Archive for the ‘kidney’ Category

China: Death, Sickness from Poisoned Milk Double What First Reported

December 2, 2008

China’s Health Ministry said six babies may have died after consuming tainted milk powder, up from a previous official toll of three, and announced a six-fold increase in its tally of infants sickened in the scandal to nearly 300,000.

It was the first time since Sept. 21 that health authorities have revised the total number of babies sickened by milk powder adulterated with the industrial chemical melamine. The previous total was about 50,000.

The crisis has been met with public dismay and anger, particularly among parents who feel the government breached their trust after their children were sickened or died from drinking infant formula authorities had certified as safe.

The latest statistics show that China’s communist leaders are slowly acknowledging the breadth of China’s worst food safety scare in years. During such crises, the government often deliberately releases information piecemeal in part to keep from feeding public anger.

The ministry said in a statement late Monday that 294,000 babies across the country had suffered from urinary problems after consuming milk powder laced with melamine.

“Most of the sickened children received outpatient treatment only for small amounts of sand-like kidney stones found in their urinary systems, while some patients had to be hospitalized for the illness,” the statement said.

Thousands of parents have been clamoring for compensation for their sickened and dead children. The release of the figures raises the question of whether the Health Ministry is getting closer to finalizing a compensation scheme.

In this Oct. 19, 2008 file photo, Li Xiaoquan, right, holds ...
In this Oct. 19, 2008 file photo, Li Xiaoquan, right, holds up a photo of his twin daughters Li Xiaokai and Li Xiaoyan near his wife Li Aiqing and Li Xiaoyan at their home in Liti village, near Runan, central China’s Henan province. Nine month old Li Xiaokai who has been drinking a brand of milk formula linked to the melamine scandal died from kidney failure. China’s Health Ministry said six babies may have died after consuming tainted milk powder, up from a previous official toll of three, and announced a six-fold increase in its tally of infants sickened in the scandal to nearly 300,000.(AP Photo/Ng Han Guan, File)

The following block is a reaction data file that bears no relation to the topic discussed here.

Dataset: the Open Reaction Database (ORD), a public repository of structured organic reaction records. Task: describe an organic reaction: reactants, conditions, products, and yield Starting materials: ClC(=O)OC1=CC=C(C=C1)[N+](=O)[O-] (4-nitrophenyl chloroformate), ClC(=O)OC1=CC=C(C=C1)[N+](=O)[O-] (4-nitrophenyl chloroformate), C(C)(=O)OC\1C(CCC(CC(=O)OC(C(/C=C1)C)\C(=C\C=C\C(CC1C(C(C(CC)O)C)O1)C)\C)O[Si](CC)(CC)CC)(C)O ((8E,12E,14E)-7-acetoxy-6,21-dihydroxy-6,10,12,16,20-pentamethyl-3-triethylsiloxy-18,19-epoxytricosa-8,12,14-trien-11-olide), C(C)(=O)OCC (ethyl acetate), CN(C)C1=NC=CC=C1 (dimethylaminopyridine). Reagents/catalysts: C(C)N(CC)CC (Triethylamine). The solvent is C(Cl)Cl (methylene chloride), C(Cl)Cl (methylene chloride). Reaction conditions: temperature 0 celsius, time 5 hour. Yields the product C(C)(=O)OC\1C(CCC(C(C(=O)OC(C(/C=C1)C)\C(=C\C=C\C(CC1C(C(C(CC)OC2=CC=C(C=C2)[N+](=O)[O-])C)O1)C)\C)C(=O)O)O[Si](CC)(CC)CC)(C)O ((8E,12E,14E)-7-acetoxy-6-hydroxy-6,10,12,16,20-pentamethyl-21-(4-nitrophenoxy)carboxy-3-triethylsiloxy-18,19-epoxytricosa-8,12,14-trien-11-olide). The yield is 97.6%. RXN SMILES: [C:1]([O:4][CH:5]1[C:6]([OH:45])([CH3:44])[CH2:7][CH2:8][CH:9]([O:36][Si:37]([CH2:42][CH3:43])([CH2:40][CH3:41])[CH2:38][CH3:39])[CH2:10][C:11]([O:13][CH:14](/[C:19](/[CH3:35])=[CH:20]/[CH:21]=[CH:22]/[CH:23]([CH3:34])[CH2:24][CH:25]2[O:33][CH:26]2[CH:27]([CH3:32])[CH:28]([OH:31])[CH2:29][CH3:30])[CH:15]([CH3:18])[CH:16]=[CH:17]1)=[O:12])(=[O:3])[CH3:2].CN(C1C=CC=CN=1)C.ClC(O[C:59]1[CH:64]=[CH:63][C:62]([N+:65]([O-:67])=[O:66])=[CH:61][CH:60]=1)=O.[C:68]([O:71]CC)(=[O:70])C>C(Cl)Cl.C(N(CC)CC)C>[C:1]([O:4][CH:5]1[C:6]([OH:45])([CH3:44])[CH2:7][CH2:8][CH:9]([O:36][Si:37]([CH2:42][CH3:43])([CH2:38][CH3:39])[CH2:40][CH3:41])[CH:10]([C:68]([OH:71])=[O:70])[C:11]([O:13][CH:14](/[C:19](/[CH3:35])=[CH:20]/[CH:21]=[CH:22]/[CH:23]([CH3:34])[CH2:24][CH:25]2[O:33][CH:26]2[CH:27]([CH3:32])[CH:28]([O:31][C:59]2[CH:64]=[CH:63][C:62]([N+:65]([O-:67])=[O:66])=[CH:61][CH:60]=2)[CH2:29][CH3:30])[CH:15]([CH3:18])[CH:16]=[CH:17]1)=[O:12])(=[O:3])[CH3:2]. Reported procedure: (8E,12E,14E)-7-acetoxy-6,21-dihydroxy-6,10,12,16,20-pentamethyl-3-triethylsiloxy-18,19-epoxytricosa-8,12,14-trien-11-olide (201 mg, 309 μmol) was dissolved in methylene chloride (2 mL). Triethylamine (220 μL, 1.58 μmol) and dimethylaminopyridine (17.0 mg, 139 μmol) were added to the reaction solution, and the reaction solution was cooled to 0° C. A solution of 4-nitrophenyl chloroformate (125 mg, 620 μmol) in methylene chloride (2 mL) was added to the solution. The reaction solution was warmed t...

Read the rest from the Associated Press:
http://news.yahoo.com/s/ap/20081202/ap_on_bi_ge/
as_china_tainted_milk_4

U.S. says food, drug inspection access in China improving

November 19, 2008

U.S. officials opened the first overseas Food and Drug Administration office in Beijing on Wednesday as they gear up for a long battle to ensure the quality of food, drug and feed imports from China.

The eight FDA workers in Beijing, Shanghai and Guangzhou will set up a process for pre-certifying and inspecting imports from China, which has hundreds of thousands of food processors and drug manufacturers.

A series of food safety scandals in China, where thousands of babies fell ill after melamine was introduced into milk formula to cheat protein tests, has triggered alarm in the United States, which imports about 15 percent of the food it consumes.

By Lucy Hornby, Reuters

A laboratory researcher works at the food safety inspection ...
A laboratory researcher works at the food safety inspection center in Beijing July 18, 2007.(China Daily/Reuters)

Problems with melamine-tainted dairy products from China were so pervasive that the United States issued an import alert, which force importers to certify that the food was problem-free before entering U.S. markets. A similar alert has been in effect on Chinese seafood since last year.

U.S. inspectors have complained in the past of limited access and information when investigating safety disputes with Chinese suppliers and manufacturers, but U.S. Secretary of Health Mike Leavitt said cooperation was improving.

Access was “clearly spelled out” in agreements between U.S. and Chinese authorities, Leavitt told reporters.

“Heparin, for example, was not one of the drugs under the agreement but those protocols were used and there were U.S. inspectors and Chinese inspectors together visiting the points of production,” he said. “Progress is being made.”

Chinese-made heparin, a blood thinner, was blamed for fatalities and adverse reactions in U.S. and German patients, prompting a recall by Baxter International Inc. early this year.